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Watch the asteroid that's coming dangerously close to Earth

"Space is big. Really big. You just won't believe how vastly, hugely, mind-bogglingly big it is. I mean, you may think it's a long way down the road to the chemist's, but that's just peanuts to space."

That quote is how Douglas Adams opens his classic work "The Hitchhiker's Guide to the Galaxy," and despite its humorous take, it's actually true. There really is no way to visualize just how huge the universe is - even our own solar system is too big to imagine.

That's why even through there are millions of objects flying around in our corner of the solar neighborhood, it's very rare for them to run into each other. And that's a good thing for us Earthlings.

Now I'm sure you've seen the disaster movies where asteroids hit the Earth, and - for once - Hollywood isn't exaggerating what would happen.

It's also why there's such a fuss when something even comes close to Earth, like the asteroid 2014 RC.

Asteroid 2014 RC is around 60 feet long, which is the same size as the meteor that hit Russia back in 2013. That one injured 1,500 people and caused plenty of property damage. Here are the stunning videos of its trip through the atmosphere and aftermath.

Fortunately, 2014 RC isn't going to hit us, but it will pass just outside geosynchronous orbit on Sunday. Incidentally, geosynchronous orbit is where many Earth satellites, including our GPS satellites, hang out.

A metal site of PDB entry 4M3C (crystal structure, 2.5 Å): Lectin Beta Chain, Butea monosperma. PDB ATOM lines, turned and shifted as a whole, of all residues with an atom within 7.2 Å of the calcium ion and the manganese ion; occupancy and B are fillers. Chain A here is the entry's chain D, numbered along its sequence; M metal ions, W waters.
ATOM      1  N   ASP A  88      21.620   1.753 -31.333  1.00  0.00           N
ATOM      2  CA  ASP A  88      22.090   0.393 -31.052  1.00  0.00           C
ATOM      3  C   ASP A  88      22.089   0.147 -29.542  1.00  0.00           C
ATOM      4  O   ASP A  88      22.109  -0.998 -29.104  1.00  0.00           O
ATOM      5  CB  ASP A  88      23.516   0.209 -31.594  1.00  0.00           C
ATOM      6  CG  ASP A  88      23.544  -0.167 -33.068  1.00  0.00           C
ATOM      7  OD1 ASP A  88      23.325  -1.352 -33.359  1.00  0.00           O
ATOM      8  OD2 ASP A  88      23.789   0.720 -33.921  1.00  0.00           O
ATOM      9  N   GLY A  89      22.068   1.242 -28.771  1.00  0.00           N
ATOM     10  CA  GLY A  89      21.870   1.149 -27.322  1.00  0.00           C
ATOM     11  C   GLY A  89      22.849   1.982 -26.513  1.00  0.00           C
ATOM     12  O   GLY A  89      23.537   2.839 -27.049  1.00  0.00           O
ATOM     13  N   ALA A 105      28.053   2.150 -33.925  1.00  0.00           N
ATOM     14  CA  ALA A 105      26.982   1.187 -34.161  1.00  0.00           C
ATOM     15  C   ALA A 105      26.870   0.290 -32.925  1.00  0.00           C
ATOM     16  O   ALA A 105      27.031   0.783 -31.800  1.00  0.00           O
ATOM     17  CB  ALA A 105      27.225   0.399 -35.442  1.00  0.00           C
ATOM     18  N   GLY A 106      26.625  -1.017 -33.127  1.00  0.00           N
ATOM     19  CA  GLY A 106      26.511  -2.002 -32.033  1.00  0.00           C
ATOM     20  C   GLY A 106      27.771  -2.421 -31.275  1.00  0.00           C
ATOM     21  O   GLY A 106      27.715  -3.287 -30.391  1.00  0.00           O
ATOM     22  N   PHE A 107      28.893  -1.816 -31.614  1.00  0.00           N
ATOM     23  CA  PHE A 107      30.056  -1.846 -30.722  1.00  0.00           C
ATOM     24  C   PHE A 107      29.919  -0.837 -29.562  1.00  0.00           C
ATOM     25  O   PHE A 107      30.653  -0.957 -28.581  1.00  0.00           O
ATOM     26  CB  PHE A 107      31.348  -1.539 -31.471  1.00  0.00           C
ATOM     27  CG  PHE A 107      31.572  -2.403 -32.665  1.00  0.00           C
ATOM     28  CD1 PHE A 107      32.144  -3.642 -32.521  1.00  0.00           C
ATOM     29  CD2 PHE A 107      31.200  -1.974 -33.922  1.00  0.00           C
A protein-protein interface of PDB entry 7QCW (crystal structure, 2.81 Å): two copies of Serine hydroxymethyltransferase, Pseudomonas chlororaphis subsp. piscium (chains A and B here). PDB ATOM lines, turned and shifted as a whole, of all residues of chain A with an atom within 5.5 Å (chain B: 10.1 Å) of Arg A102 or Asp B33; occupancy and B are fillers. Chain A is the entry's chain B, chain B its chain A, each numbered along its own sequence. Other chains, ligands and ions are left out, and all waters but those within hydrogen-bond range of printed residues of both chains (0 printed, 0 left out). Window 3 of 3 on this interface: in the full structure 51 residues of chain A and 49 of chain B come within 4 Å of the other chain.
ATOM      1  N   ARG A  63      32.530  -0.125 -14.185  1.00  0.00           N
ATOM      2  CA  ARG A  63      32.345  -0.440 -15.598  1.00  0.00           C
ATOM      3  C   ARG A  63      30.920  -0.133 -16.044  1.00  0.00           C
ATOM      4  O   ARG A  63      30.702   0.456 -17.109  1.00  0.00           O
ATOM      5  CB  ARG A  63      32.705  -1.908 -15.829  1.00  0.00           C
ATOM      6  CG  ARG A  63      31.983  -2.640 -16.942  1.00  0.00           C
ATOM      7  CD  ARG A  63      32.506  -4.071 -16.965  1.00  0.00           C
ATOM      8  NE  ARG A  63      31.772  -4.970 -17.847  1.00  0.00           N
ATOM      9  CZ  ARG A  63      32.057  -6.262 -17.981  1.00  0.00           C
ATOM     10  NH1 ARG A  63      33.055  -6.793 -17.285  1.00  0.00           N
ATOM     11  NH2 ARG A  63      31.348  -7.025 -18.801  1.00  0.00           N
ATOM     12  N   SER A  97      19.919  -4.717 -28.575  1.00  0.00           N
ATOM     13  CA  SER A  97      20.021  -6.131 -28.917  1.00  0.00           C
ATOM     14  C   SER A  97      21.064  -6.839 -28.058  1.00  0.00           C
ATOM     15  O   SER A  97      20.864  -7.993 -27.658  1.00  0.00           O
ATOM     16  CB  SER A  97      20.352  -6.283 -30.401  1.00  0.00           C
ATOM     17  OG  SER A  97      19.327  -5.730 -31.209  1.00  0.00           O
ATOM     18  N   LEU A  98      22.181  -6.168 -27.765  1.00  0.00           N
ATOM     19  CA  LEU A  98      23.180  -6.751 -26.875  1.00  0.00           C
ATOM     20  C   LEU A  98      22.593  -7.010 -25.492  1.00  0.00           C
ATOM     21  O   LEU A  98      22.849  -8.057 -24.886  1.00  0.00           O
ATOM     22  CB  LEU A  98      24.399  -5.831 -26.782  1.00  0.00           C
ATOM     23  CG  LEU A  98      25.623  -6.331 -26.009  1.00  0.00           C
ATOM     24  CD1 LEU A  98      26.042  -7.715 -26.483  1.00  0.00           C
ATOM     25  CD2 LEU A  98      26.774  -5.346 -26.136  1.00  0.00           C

Another way to look at it, is that at its closest point 2014 RC will only be a tenth of the distance between us and the Moon. Unfortunately, without a telescope you still won't be able to see it.

Still, astronomers and other scientists will be studying it closely to learn more about asteroids and the solar system.

If you do want to see asteroids up close and personal though, there are a few great stargazing programs available for download. Stellarium and Celestia are two of my favorites.

If you're outside stargazing and want to know what in the sky is what, Sky Guide for iOS and Night Sky for Android are two apps you'll want to check out.

And for fun, don't forget that there's a live video stream from the International Space Station and NASA is looking for people to help identify objects in space images.

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